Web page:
I fully agree with John Wu's answer. His suggestion is a good one. But it slightly misses your direct question.
Basically, is the practice of setting a property's value from another method a bad practice?
You can't take this too far, as you'll run into unexpected behavior. E.g.
PrintName(myPerson) should not be changing the person object, since the method implies it's only interested in reading the existing values. But that is a different argument than for your case, since
SetUsername(user) strongly implies that it's going to set values.
This is actually an approach I often use for unit/integration tests, where I create a method specifically to alter an object in order to set its values to a particular situation I want to test.
var myContract = CreateEmptyContract();
I explicitly expect the
ArrrangeContractDeletedStatus method to change the state of the
The main benefit is that the method allows me to test contract deletion with different initial contracts; e.g. a contract that has a long status history, or one that has no previous status history, a contract that has an intentionally erroneous status history, a contract that my test user is not allowed to delete.
If I had merged
ArrrangeContractDeletedStatus into a single method; I would have to create multiple variants of this method for every different contract I'd want to test in a deleted state.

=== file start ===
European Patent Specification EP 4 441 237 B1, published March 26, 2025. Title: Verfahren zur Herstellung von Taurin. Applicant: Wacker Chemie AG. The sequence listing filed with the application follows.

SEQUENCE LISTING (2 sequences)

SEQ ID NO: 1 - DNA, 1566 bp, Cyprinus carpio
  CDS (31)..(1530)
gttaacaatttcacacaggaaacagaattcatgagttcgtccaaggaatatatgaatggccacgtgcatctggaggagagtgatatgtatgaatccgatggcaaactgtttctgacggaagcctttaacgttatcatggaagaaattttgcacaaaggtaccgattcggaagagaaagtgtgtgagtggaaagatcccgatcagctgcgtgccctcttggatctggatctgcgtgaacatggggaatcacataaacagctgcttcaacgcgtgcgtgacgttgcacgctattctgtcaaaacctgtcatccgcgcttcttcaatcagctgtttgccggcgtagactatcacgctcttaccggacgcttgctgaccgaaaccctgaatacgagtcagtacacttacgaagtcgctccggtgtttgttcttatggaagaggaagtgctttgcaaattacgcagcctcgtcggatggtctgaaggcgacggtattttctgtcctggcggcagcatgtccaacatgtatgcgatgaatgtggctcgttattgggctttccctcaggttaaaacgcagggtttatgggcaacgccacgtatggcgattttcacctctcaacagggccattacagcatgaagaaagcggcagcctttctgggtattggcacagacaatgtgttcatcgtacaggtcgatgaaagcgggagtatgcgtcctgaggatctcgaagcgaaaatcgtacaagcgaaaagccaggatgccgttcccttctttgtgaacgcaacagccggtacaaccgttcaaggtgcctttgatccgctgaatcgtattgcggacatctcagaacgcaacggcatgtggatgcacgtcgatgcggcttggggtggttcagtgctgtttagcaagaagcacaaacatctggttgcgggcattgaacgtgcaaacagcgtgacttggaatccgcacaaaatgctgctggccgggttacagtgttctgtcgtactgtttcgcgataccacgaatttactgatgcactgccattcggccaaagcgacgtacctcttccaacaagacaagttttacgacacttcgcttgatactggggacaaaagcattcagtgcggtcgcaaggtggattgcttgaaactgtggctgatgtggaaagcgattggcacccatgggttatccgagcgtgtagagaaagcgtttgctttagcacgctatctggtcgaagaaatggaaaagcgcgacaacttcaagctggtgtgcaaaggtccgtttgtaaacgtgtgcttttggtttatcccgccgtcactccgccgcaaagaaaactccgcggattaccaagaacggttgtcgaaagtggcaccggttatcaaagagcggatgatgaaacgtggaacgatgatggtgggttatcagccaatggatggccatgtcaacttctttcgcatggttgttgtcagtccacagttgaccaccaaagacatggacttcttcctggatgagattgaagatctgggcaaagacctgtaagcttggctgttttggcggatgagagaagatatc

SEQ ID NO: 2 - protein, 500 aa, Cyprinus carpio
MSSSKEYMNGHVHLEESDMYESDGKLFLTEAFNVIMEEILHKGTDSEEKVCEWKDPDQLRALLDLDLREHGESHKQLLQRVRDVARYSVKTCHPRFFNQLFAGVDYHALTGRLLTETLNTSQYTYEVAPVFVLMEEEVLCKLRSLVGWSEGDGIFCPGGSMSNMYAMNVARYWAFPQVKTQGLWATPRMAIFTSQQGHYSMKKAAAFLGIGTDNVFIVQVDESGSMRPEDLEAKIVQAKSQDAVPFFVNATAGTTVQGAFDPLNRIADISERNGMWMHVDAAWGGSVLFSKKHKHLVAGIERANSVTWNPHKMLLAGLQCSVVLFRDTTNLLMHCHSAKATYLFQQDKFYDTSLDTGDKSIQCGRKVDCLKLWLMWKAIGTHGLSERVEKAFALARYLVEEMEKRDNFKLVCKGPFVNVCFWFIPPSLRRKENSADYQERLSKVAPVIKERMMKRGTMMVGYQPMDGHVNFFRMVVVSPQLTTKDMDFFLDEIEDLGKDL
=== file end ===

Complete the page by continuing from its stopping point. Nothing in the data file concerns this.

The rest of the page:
And while I could do something like:
myContract = ArrrangeContractDeletedStatus(myContract);
This is either redundant (since I'm changing the object anyway), or I'm now forcing myself to make a deep clone of the
myContract object; which is excessively difficult if you want to cover every case (imagine if I want several levels' worth of navigational properties. Do I need to clone all of them? Only the top level entity? ... So many questions, so many implicit expectations)
Changing the object is the easiest way to get what I want without having to do more work just to avoid not changing the object as a matter of principle.
So the direct answer to your question is that it's not inherently bad practice, as long as you don't obfuscate that the method is liable to change the passed object. For your current situation, that is made abundantly clear through the method name.